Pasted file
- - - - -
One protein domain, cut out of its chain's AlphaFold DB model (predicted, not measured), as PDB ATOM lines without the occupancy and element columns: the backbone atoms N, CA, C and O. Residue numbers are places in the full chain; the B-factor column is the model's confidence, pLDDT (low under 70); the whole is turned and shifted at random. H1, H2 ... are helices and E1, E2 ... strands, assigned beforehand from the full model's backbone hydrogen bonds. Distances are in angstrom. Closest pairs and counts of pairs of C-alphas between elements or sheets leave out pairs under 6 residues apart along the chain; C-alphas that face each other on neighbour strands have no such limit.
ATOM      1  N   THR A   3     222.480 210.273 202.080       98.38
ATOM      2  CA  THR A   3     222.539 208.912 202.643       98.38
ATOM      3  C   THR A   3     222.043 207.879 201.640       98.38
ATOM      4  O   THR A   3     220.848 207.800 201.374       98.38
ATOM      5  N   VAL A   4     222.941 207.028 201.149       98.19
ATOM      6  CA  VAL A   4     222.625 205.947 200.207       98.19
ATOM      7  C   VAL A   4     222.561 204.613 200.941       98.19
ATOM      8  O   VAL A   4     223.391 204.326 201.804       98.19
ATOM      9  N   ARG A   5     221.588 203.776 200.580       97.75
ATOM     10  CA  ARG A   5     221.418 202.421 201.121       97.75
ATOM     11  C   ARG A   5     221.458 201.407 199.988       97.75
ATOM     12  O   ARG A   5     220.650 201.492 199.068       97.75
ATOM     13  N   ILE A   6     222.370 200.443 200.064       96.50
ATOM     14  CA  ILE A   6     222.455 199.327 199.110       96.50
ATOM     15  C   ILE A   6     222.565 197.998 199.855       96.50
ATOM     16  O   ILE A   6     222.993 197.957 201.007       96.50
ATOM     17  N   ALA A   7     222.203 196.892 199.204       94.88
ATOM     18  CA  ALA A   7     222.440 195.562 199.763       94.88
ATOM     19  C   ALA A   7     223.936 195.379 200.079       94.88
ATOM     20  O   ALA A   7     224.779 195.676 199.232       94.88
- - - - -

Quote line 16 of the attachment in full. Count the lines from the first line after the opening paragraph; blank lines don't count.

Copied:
ATOM     16  O   ILE A   6     222.993 197.957 201.007       96.50